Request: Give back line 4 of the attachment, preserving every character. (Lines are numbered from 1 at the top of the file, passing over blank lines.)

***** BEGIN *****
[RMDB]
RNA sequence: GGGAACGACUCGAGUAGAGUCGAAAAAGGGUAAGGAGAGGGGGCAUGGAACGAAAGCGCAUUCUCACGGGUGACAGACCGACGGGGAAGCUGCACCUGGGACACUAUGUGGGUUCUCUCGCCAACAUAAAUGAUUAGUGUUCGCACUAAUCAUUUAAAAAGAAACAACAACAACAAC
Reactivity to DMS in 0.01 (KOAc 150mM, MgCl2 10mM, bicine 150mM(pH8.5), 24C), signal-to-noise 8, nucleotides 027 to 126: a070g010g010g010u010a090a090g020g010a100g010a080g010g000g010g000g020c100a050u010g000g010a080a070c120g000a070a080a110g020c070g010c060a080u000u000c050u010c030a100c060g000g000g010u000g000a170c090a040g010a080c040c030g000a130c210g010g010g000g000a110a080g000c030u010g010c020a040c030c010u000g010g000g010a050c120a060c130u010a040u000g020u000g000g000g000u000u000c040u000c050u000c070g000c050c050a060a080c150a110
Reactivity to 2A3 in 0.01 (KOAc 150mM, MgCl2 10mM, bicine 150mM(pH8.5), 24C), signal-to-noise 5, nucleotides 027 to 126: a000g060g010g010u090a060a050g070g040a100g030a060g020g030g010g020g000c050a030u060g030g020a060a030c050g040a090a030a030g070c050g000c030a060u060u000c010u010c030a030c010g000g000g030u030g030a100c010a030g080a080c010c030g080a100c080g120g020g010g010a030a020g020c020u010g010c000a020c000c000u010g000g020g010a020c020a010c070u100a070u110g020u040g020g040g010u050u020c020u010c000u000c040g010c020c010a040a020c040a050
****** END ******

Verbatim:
Reactivity to 2A3 in 0.01 (KOAc 150mM, MgCl2 10mM, bicine 150mM(pH8.5), 24C), signal-to-noise 5, nucleotides 027 to 126: a000g060g010g010u090a060a050g070g040a100g030a060g020g030g010g020g000c050a030u060g030g020a060a030c050g040a090a030a030g070c050g000c030a060u060u000c010u010c030a030c010g000g000g030u030g030a100c010a030g080a080c010c030g080a100c080g120g020g010g010a030a020g020c020u010g010c000a020c000c000u010g000g020g010a020c020a010c070u100a070u110g020u040g020g040g010u050u020c020u010c000u000c040g010c020c010a040a020c040a050